High blood pressure during your first pregnancy can increase the chances of a heart attack

There are several things to keep in mind during your first pregnancy, and taking care of yourself is the first and foremost.
multiple births
Having anemia during pregnancy can affect the mother and the baby. Image courtesy: Shutterstock
ANI Updated: 13 Oct 2023, 13:30 pm IST
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Being pregnant for the first time might be one of the most exciting time of your life, but the complications and health problems that come with it aren’t. And that’s why taking care of yourself during those months is essential not just for your baby but for your overall health too.

If you are experiencing swollen face, hands, and feet during pregnancy, it can be a sign of preeclampsia–a condition where there is a sudden rise in blood pressure. High blood pressure during your first pregnancy can be quite alarming as it increases the chances of heart attack and cardiovascular deaths by four times says a Rutgers study published in the Journal Of Women’s Health.

About two to eight per cent of pregnant women worldwide are diagnosed with preeclampsia, which usually begins after 20 weeks of pregnancy. Preeclampsia is also the cause of 15% of premature births in the US. The cause is not identified yet but it is thought to be related to insufficiently formed placental blood vessels.

Pregnancy is certainly not a cakewalk and requires you to make wise decisions. Image courtesy: Shutterstock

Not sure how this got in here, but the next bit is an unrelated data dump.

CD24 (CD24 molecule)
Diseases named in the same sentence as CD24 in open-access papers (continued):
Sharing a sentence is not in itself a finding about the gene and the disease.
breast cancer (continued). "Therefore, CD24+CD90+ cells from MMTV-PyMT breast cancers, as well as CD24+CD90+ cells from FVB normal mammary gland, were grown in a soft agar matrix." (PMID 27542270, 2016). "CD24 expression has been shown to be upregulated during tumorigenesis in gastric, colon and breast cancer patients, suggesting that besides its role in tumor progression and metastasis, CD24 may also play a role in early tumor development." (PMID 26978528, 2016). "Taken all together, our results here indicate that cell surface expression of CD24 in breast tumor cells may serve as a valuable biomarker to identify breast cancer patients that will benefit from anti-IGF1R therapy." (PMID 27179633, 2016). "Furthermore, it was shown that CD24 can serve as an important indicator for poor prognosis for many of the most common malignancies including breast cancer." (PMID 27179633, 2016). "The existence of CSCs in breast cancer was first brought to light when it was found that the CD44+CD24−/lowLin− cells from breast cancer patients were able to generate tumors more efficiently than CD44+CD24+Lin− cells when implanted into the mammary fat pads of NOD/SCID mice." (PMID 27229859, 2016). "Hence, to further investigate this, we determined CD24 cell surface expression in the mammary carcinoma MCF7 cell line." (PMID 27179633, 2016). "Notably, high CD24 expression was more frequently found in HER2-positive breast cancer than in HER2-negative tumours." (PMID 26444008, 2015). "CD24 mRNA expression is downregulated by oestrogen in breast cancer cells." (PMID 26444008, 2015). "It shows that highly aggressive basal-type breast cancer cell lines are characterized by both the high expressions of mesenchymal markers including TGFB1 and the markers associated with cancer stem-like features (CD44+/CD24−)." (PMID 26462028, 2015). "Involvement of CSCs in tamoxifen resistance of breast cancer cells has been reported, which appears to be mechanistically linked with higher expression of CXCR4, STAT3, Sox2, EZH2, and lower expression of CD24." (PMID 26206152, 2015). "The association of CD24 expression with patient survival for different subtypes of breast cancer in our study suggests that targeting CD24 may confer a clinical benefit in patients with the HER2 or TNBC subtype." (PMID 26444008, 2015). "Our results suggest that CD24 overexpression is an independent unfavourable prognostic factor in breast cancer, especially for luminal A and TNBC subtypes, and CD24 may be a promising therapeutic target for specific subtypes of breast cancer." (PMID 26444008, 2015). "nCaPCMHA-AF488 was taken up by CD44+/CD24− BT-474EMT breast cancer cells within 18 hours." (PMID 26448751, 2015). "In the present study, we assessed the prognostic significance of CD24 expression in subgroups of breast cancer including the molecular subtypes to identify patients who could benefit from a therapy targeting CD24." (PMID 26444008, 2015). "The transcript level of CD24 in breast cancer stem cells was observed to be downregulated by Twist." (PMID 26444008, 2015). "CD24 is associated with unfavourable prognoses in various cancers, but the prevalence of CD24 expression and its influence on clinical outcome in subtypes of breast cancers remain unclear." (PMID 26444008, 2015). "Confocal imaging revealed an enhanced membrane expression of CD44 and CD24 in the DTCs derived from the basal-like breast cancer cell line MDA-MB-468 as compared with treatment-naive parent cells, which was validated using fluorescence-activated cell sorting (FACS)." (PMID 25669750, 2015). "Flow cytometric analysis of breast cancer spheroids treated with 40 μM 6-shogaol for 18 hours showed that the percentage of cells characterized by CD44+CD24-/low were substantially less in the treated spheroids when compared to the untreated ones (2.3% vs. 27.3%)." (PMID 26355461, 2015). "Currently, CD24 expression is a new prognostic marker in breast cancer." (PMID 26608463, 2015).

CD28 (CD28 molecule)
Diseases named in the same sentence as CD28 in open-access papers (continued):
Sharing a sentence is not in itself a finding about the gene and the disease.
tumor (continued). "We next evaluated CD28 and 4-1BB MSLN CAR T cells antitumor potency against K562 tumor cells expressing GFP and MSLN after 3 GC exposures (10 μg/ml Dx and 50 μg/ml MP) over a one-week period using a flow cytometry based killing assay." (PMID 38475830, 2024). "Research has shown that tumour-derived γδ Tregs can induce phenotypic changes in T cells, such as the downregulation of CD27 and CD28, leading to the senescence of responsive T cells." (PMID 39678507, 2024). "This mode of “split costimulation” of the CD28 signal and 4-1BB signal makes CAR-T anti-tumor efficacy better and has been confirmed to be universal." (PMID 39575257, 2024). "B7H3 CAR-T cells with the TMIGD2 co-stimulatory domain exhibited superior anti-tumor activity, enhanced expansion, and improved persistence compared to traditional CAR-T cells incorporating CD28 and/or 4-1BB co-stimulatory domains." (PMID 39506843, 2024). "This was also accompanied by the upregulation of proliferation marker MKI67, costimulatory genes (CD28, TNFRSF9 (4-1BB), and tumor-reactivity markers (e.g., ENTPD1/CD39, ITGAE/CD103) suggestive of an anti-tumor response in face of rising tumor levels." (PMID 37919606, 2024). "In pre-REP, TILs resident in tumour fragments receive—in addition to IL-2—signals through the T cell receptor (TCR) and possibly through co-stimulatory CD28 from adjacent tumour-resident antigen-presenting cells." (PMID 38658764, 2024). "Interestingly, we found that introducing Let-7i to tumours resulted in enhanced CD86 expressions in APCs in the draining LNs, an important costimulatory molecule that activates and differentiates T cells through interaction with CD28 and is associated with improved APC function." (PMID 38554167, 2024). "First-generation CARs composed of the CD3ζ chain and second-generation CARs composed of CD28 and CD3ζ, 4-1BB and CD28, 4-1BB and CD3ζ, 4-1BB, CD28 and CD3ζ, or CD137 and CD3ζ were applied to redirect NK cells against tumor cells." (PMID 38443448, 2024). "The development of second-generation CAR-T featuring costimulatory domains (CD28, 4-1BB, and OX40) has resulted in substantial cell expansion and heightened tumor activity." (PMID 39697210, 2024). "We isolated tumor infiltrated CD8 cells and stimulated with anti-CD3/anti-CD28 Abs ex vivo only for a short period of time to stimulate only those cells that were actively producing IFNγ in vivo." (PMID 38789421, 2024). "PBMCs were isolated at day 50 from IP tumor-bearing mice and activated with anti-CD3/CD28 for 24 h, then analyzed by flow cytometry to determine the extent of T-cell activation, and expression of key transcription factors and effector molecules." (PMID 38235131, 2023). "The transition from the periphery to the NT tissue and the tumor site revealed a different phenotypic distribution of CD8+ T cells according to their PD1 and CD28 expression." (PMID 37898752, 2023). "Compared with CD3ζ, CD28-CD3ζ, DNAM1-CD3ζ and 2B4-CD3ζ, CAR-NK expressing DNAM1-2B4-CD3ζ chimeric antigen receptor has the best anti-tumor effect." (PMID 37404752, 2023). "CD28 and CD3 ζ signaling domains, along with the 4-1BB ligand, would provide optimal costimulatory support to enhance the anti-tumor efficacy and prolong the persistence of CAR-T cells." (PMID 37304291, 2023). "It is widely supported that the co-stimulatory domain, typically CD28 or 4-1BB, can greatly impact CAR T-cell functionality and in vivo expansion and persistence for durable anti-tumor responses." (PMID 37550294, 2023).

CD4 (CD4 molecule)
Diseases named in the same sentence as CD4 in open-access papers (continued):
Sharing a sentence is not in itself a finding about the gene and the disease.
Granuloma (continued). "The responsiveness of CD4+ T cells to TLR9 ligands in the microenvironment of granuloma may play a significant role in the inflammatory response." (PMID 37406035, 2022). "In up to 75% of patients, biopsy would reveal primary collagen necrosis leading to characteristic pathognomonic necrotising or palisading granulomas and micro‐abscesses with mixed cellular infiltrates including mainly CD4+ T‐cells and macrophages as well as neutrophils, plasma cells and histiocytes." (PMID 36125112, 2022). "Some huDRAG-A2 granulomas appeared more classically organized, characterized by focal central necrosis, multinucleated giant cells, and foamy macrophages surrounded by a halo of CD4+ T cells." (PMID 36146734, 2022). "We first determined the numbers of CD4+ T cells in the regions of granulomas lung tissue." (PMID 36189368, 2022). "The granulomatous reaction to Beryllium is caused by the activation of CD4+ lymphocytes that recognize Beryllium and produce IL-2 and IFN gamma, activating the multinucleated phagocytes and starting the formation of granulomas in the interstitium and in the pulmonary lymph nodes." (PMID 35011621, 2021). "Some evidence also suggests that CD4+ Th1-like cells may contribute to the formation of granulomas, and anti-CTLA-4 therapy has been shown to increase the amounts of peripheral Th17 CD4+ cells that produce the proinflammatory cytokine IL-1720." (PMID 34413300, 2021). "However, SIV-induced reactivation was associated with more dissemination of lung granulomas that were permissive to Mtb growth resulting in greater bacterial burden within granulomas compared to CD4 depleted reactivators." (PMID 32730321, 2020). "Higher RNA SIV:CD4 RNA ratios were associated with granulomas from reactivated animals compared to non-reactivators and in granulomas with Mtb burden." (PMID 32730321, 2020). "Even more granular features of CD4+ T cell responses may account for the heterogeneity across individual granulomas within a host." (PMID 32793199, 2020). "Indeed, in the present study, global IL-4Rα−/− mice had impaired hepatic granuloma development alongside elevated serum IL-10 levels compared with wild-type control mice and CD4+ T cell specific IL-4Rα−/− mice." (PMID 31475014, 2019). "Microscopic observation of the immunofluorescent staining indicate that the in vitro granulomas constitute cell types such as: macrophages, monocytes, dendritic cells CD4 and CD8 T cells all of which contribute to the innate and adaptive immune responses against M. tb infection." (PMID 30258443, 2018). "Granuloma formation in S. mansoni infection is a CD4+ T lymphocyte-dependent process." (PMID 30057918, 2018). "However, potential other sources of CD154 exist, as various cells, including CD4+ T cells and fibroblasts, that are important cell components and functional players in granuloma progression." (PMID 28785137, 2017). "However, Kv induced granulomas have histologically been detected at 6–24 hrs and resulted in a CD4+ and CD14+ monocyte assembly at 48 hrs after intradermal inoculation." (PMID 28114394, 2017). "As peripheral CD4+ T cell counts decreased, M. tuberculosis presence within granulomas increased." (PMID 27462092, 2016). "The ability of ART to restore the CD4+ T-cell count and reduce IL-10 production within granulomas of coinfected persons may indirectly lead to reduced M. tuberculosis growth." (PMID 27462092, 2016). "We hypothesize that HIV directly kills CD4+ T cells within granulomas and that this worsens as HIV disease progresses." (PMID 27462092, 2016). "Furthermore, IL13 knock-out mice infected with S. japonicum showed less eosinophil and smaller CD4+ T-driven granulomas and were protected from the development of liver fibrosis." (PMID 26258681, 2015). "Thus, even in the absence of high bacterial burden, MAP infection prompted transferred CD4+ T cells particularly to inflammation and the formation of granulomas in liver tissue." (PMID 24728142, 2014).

The researchers analysed 6,360 women between the ages of 18 to 54 for cardiovascular disease, who were pregnant for the first time and diagnosed with preeclampsia in New Jersey hospitals from 1999 to 2013 and compared them to pregnant women without pre-eclampsia. The researchers found that those with the condition were four times more likely to suffer a heart attack or cardiovascular death and more than two times more likely to die from other causes during that 15-year study period.

Also, read: My #momsays eat panjeeri post pregnancy for lactation and strength

The lead author Mary Downes Gastrich, an associate professor at Rutgers Robert Wood Johnson Medical School and a member of the Cardiovascular Institute of New Jersey says: 

Women who were diagnosed with preeclampsia also tend to have a history of chronic high blood pressure, gestational diabetes and kidney disease and other medical conditions. Medication such as low-dose aspirin also may be effective in bringing down blood pressure as early as the second trimester

Gastrich also suggested that all women should go for the preeclampsia screening throughout their pregnancy and that treatment be given to those with preeclampsia within five years after birth.

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